Since 2011, the State Climate Office has partnered with the North Carolina Forest Service to provide enhanced monitoring and planning capabilities for wildfires and prescribed burning across the state.
The primary product of this partnership has been the Fire Weather Intelligence Portal, a real-time monitoring tool for weather and fire risk conditions. This tool brings together weather observations from the ECONet and other networks, along with National Fire Danger Rating System estimates, forecasts from the National Weather Service, and other datasets designed to facilitate easier tracking of environmental conditions.
To meet the national RAWS standards, our ECONet stations were each equipped with 6-meter wind sensors and now offer a more dense network of fire weather monitoring stations in North Carolina. Our office also adapted our existing ECONet quality control routines for the RAWS network to help the NC Forest Service and other local station managers identify data outages and potential sensor issues.
Throughout this ten-year partnership, SCO has developed and piloted a number of new resources that NC Forest Service has evaluated and eventually implemented into their own monitoring toolkit. These include:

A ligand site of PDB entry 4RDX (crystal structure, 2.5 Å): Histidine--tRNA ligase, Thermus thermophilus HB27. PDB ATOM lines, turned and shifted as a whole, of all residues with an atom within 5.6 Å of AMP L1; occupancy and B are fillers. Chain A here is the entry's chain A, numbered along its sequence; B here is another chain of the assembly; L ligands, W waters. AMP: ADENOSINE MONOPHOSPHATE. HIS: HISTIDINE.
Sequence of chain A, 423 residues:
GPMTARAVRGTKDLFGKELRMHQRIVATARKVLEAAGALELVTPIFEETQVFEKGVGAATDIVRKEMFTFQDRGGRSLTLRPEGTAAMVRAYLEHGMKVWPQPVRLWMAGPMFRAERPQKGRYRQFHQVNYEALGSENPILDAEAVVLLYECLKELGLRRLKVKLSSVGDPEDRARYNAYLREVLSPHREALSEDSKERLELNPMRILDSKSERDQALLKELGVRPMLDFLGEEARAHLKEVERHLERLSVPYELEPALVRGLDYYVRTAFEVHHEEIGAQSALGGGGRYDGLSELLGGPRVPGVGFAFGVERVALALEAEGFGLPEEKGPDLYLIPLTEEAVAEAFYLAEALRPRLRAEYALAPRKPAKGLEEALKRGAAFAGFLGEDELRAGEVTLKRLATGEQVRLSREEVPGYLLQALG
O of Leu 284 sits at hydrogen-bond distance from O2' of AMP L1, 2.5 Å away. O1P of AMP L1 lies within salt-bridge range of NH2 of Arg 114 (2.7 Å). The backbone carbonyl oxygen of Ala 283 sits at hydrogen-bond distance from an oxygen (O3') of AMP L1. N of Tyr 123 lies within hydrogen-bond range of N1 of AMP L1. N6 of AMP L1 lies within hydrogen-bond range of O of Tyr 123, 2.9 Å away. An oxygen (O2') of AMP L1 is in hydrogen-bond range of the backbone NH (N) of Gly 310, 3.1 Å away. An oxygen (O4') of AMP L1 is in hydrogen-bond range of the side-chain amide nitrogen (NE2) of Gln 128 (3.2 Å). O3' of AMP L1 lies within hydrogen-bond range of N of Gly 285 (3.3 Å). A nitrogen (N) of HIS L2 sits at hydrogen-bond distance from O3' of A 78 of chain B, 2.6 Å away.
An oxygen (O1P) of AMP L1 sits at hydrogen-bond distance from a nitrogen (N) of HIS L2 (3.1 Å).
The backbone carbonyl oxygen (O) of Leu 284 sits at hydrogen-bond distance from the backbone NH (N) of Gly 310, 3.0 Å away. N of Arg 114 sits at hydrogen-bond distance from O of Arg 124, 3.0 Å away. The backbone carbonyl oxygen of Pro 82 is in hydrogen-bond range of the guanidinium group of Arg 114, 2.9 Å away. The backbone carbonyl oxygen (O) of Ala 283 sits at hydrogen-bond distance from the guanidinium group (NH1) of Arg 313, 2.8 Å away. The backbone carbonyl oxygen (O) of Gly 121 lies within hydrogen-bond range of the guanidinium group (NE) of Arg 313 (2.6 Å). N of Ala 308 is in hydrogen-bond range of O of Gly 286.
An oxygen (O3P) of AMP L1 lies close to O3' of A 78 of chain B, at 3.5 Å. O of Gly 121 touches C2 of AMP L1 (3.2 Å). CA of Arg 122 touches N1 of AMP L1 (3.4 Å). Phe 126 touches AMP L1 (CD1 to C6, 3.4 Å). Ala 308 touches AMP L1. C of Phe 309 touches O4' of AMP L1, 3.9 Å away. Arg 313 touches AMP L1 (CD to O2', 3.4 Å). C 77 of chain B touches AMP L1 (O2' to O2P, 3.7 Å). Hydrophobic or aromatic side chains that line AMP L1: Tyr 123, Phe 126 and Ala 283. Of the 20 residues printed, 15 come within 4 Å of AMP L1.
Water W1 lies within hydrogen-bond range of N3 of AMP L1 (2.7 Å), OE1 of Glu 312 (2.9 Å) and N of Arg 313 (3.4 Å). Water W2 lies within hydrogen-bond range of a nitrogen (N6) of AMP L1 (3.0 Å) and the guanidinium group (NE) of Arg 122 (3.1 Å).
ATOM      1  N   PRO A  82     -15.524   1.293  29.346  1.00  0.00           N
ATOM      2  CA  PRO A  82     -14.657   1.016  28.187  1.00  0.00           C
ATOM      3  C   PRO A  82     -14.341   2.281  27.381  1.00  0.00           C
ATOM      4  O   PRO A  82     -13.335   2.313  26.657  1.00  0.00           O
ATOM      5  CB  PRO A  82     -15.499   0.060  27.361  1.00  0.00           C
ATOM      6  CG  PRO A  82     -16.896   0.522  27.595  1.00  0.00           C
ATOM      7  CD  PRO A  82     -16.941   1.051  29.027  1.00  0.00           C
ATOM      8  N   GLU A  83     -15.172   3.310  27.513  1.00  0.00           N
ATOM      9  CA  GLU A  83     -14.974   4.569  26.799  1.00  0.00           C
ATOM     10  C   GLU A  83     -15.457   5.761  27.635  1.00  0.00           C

- Adding experimental and innovative new datasets such as the DENSCA Index and real-time fine fuel moisture content to the Fire Weather Intelligence Portal to assist with local fire danger assessment
- Calculating key fire and smoke parameters, including the Atmospheric Dispersion Index and Low Visibility Occurrence Risk Index, at high-resolution gridded spatial scales, originally using the SCO’s in-house WRF model and now using the National Weather Service’s National Blend of Models
- Creating monthly short-range weather outlooks focused on potential impacts to forestry and fire weather
The SCO is also a permanent member of the North Carolina Fire Environment Committee, which is a multi-agency collaborative team charged with assessing and guiding fire monitoring and management within the state.
That includes looking to the future, and an upcoming research project at the SCO will investigate projected changes in fire danger and prescribed burn windows through the end of the century, which can help set long-term planning regimes for forested lands across North Carolina. We are also continuing to provide monitoring information and exploring new ways to share this with a broader audience, including through the development of an upcoming fire-based landing page on the SCO website.